ArtsAutosBooksBusinessEducationEntertainmentFamilyFashionFoodGamesGenderHealthHolidaysHomeHubPagesPersonal FinancePetsPoliticsReligionSportsTechnologyTravel

Better communication for websites and newsletters

Updated on July 2, 2013
Writing for websites takes planning and forethought.
Writing for websites takes planning and forethought. | Source

Tips on writing, design, format, and commitment


In our internet-obsessed culture, a website is one of those must-haves that people and organizations often plunge into without sufficient forethought, planning, or followup. Newsletters, too, whether they are on line or traditional hard copy, also tend to come about in a mad rush to publication with minimal oversight and supervision. To help your websites or newsletters achieve their communications goals, and continue working hard long after the first edition, here are a few tips for success:

1.Set realistic goals for your web newspage or newsletter. Get to know who your audience is. Avoid trying to be everything to everybody.

2.Try to have a professional communicator in charge . . . either an in-house person or an outside firm.

3.Avoid preaching or selling to readers. Your website or newsletter should not exist only to sell your organization, its programs or products, or the management point of view to employees or members. (If it comes off like that, your website visitors and readers will simply stop reading.) Try to educate, and inform ... open up communications channels, rather than close them down. Use soft sell instead of hard sell.”And be honest. Do not ignore or exclude bad news. Tell readers about problems, and what actions are being taken to solve them.

4.Provide a forum for readers to respond. Make them partners in your news sharing. You want to encourage their participation. Use blogs, open forums, Letters to the Editor, or other similar features.

5. Write clearly. Do not try to impress the readers with fancy language. Use short sentences and paragraphs; avoid jargon, industry terms, or acronyms (like S.P.E.B.S.Q.S.A), that will not be understood by your entire audience. Think of your readers first. They may not have the same appreciation for quantum physics, aerospace engineering, technoperambulators and trapezoidal algorithms that you do; be careful not to bore or confuse them.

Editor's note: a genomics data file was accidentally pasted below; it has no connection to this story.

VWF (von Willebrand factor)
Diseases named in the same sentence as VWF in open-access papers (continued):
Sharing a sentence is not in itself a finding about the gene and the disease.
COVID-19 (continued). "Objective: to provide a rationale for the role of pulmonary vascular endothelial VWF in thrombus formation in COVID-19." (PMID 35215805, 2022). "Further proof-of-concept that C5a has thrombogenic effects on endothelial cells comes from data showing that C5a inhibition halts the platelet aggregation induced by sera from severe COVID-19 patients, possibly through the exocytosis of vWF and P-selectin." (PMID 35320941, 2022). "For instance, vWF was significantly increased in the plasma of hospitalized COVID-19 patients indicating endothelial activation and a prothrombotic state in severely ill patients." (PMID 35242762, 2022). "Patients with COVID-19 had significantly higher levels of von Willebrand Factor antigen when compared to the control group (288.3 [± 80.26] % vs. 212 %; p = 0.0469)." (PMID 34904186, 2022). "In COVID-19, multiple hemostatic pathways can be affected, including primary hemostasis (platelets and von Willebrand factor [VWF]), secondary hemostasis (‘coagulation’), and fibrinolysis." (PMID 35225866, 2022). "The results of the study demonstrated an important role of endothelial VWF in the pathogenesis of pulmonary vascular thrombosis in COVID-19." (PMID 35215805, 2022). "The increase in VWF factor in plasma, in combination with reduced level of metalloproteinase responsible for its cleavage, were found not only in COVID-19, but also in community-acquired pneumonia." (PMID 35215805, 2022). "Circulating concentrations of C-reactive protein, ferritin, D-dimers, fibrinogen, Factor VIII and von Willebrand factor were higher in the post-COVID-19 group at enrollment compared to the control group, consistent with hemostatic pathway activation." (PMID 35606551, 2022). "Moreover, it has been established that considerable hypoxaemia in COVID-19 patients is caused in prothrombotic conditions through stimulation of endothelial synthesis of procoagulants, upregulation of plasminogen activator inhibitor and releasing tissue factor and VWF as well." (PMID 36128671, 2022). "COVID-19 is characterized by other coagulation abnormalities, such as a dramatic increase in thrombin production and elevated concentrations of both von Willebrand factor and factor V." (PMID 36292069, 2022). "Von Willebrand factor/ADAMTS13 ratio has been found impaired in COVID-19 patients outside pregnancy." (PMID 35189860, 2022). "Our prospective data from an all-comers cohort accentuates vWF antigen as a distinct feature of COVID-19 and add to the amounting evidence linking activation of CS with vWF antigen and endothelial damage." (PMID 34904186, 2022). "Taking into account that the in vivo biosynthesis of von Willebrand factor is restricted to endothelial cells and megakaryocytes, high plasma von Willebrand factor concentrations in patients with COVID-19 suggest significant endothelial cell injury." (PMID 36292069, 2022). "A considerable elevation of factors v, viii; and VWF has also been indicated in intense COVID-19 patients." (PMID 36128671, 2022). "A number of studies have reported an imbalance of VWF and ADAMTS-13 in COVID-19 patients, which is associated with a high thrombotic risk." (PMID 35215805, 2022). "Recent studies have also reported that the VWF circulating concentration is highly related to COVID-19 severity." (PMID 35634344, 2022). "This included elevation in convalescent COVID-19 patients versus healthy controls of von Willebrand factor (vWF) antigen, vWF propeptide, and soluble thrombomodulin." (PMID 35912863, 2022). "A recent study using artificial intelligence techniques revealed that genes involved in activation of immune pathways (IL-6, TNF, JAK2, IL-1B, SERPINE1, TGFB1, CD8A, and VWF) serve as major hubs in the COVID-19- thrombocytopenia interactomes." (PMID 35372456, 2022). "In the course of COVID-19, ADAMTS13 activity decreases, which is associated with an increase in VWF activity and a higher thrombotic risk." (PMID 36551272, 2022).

6.Establish a format and stick to it, so readers can become comfortable with the content and organization. This way, they will be able to find information easier. The more familiar they are with your news site or newsletter, the better the chances they will stay with it .... especially when they know they can pick up helpful information from it. (Too many designers use floating formats that change with each new page or issue... these can be confusing for your audience, and even have a negative effect on loyalty).

7.Pay attention to graphic elements. Surveys have shown that readers and information seekers typically begin by looking at interesting photos. So be sure to use well-planned and well-produced photos and illustrations on your pages.

8.Use photo captions to communicate key points in a story. Do not treat them as throwaways . . . they can help emphasize important information.

9.Do not cram too much information into your publication or webpage. Readership surveys show that readers want larger and more legible typefaces. By giving them shorter or fewer stories, you will actually be communicating more effectively with them.

10.Keep your commitment. Keep the news coming out regularly. Establish a schedule and stick to it. And maintain the same high quality with every edition or update. Once you get off track, you’ll begin losing followers (who may never come back).

11.Keep it simple. If you make the website or publication too complex, too expensive, or too hard to read, you are defeating your own purpose. Make it professional looking, and interesting enough to attract attention and invite readership ... but avoid going overboard, so it becomes a chore to produce each edition.

12. Follow up. Keep in touch with your website visitors and newsletter readers. Use questionnaires, surveys, and other feedback to make sure you are still meeting their needs. And if they come up with suggestions . . . consider making changes in your method of news delivery, if they make sense. The more you can cater to this audience (who are, after all, your customers or constituents), the more successful you will be in the long run.

Both newsletters and websites require careful organization and supervision.
Both newsletters and websites require careful organization and supervision. | Source

Comments

    0 of 8192 characters used
    Post Comment

    No comments yet.

    working